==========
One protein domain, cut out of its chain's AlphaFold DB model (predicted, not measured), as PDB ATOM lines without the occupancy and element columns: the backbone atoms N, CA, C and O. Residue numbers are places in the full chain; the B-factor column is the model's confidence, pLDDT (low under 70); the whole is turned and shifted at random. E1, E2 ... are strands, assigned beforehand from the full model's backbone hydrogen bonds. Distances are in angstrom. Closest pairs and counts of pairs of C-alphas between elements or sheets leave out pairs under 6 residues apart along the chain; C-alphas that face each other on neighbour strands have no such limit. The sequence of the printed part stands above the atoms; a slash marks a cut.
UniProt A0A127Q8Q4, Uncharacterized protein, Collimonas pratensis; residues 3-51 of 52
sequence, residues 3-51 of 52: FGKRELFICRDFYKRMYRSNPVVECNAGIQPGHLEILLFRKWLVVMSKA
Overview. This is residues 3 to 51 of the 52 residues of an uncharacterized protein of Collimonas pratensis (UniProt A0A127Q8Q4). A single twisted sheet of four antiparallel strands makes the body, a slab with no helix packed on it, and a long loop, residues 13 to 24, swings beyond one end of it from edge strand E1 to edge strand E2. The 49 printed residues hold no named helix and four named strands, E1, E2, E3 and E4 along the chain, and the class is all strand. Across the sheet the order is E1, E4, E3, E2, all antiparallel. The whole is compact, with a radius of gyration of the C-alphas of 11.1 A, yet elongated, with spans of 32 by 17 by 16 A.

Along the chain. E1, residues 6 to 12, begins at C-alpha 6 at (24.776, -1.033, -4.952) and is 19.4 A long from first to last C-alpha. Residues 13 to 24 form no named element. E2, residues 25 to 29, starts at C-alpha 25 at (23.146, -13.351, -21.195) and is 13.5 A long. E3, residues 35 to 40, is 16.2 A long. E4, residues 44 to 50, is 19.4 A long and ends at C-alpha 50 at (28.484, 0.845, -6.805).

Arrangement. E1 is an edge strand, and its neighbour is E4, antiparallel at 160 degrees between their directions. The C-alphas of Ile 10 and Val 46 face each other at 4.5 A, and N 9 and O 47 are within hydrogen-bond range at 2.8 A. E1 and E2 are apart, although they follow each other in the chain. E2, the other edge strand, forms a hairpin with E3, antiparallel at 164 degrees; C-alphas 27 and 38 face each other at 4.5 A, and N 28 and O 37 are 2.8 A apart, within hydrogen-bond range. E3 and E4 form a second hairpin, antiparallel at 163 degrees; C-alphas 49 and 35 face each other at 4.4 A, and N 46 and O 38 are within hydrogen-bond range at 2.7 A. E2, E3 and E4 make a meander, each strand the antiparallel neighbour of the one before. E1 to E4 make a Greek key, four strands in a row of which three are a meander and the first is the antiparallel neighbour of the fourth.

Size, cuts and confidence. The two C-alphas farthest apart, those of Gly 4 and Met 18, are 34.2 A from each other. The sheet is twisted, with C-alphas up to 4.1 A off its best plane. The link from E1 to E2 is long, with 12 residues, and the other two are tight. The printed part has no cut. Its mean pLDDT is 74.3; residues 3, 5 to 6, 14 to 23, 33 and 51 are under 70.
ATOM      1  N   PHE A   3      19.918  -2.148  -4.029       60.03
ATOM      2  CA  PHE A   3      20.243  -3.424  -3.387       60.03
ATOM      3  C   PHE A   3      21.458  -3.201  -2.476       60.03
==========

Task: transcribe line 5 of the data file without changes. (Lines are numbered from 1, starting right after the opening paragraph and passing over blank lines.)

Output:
Arrangement. E1 is an edge strand, and its neighbour is E4, antiparallel at 160 degrees between their directions. The C-alphas of Ile 10 and Val 46 face each other at 4.5 A, and N 9 and O 47 are within hydrogen-bond range at 2.8 A. E1 and E2 are apart, although they follow each other in the chain. E2, the other edge strand, forms a hairpin with E3, antiparallel at 164 degrees; C-alphas 27 and 38 face each other at 4.5 A, and N 28 and O 37 are 2.8 A apart, within hydrogen-bond range. E3 and E4 form a second hairpin, antiparallel at 163 degrees; C-alphas 49 and 35 face each other at 4.4 A, and N 46 and O 38 are within hydrogen-bond range at 2.7 A. E2, E3 and E4 make a meander, each strand the antiparallel neighbour of the one before. E1 to E4 make a Greek key, four strands in a row of which three are a meander and the first is the antiparallel neighbour of the fourth.